[Ip-health] In loving memory of Tobeka Daki

Catherine Tomlinson crtomlinson at gmail.com
Wed Nov 16 05:39:43 PST 2016

It is with great sadness that the Fix the Patent Laws (FTPL) coalition
shares news of Tobeka Daki’s death. Tobeka, was a single mother from
Mdantsane in the Eastern Cape, a daughter, a friend, a woman living with
HER2 positive breast cancer, a support group member and an advocate for
equal and affordable access to medicines for all.

Tobeka was diagnosed with HER2 positive breast cancer in 2013. At this
time, Tobeka was told by her oncologist that she needed trastuzumab – in
addition to chemotherapy – which would increase her chances of beating
cancer and living a long and healthy life. Trastuzumab is recommended by
the World Health Organisation as an essential treatment for HER2 positive
breast cancer – a more aggressive type of cancer, with higher recurrence
and mortality rates than HER2 negative cancer.

Despite being a good candidate for trastuzumab, and being a member of a
medical scheme, Tobeka was unable to access this treatment due to its
extremely high cost and inaccessibility in most public sector facilities.
The cancer spread to her spine and, on 14 November 2016, Tobeka died in her

As an advocate for medicine access, Tobeka spoke out about her inability to
access trastuzumab in the FTPL campaign for affordable and equitable access
to trastuzumab. On World Cancer Day (4 February) 2016, Tobeka was featured
in a short video <https://www.youtube.com/watch?v=Vl5AJa7_pDY> that
highlighted the challenges facing women in South Africa seeking treatment
for HER2 positive breast cancer. In March of 2016, Tobeka told her story
<http://bhekisisa.org/article/2016-03-18-un-access-meds-follow-up>in front
of the United Nations High Level Panel on Access to Medicines, which
pledged to remedy incoherence between patent rights and health rights.
Later that month Tobeka led a picket
front of Roche’s offices in Pretoria to protest the high price charged by
Roche, which prevented her from accessing the potentially life-saving

In July, Tobeka shared her story
<http://tac.org.za/news/roche-stop-booby-trapping-access-medicines> at the
International AIDS Conference in Durban during a disruption of Roche’s
conference display booth. And, as recently as September, Tobeka led a picket
of the Department of Trade and Industry’s Pretoria offices to call on the
South African government to end delays in undertaking reform of South
Africa’s patent laws to improve medicine affordability and access.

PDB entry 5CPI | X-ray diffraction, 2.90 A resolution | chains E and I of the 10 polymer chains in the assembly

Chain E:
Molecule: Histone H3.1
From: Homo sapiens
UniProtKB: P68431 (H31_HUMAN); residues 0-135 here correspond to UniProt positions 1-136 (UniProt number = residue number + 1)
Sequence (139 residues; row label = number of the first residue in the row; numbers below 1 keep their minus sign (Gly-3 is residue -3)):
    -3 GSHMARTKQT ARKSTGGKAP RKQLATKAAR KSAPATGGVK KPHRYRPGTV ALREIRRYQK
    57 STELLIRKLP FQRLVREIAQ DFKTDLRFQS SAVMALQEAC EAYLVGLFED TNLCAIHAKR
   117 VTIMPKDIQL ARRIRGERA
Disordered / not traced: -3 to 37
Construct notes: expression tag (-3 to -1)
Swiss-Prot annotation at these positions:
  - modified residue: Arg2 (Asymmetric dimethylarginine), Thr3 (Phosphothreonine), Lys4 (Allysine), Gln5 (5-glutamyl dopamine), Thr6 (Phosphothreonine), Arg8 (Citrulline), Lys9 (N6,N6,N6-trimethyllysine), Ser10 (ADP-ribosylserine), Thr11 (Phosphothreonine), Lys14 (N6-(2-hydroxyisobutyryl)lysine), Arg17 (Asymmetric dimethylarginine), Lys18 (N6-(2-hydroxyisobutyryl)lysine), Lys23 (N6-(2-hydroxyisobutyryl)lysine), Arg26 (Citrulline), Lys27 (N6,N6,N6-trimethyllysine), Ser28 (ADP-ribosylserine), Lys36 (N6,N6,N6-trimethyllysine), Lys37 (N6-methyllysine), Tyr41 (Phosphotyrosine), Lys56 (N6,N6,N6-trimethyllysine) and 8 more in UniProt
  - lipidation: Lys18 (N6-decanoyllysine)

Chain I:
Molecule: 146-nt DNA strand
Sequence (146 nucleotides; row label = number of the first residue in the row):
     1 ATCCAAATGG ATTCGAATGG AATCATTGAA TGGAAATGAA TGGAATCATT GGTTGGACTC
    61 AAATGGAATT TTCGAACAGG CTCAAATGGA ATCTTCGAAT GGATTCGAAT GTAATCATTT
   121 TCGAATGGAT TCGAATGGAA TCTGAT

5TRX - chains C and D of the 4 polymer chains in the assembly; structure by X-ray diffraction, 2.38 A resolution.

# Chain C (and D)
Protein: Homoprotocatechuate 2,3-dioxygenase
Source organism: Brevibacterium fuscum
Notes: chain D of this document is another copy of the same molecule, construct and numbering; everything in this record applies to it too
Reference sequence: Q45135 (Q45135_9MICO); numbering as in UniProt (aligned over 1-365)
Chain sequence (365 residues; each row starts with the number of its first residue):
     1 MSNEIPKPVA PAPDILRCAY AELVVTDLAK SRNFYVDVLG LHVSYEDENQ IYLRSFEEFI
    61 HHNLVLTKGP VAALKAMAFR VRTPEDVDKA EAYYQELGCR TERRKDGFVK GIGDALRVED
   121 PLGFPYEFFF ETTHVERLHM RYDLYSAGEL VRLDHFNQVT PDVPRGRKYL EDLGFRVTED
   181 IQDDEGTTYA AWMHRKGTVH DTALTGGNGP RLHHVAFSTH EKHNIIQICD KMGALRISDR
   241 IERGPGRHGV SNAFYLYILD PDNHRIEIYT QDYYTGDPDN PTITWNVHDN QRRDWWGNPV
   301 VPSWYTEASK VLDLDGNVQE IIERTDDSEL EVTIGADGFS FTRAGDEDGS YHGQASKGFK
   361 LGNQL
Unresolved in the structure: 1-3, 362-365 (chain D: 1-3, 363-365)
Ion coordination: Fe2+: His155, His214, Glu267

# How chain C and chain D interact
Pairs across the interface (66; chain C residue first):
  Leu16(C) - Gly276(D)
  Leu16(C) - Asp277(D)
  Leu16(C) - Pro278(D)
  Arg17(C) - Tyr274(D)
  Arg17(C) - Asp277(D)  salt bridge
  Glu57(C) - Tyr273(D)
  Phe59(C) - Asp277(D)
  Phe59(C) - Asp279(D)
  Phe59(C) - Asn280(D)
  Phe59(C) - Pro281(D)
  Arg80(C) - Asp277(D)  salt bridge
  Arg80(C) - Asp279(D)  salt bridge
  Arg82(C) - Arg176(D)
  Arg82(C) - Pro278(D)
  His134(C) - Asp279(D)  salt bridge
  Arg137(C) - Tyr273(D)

Roche is currently the only company marketing trastuzumab in South Africa.
Patents granted in South Africa could extend Roche’s monopoly until 2033 –
long after it has ended in other parts of the world.  In the private sector
a 440 mg vial of Herceptin costs ZAR 25,835 – or approximately ZAR 516,700
per 12-month course. Trastuzumab is unavailable to the vast majority of
women seeking care in the public health care sector – except in rare cases
where motivated oncologists have successfully advocated for facility level
budgets to be allocated for trastuzumab.

The FTPL coalition has repeatedly called on Roche to lower the cost of
trastuzumab to ensure it is accessible to all people that could benefit
from the treatment, and to publicly disclose the price it has offered to
the Department of Health. To date, they have failed to do so.

Today, the Cancer Alliance (20 cancer organisations that are members of
FTPL) made a submission
the Department of Health motivating for the provision of trastuzumab in the
public sector, and calling on the Department of Health to explore and
utilize all available tools to secure an affordable price for its

We further reiterate our call to the Department of Trade and Industry to
end delays and act with extreme urgency in reforming South Africa’s patent
laws to improve medicine access in the country.

FTPL has set up a fundraiser
raise money to support Tobeka’s family with funeral costs, and in caring
for the two sons that she left behind. All money donated will go directly
to Tobeka’s family. See fundraiser at:

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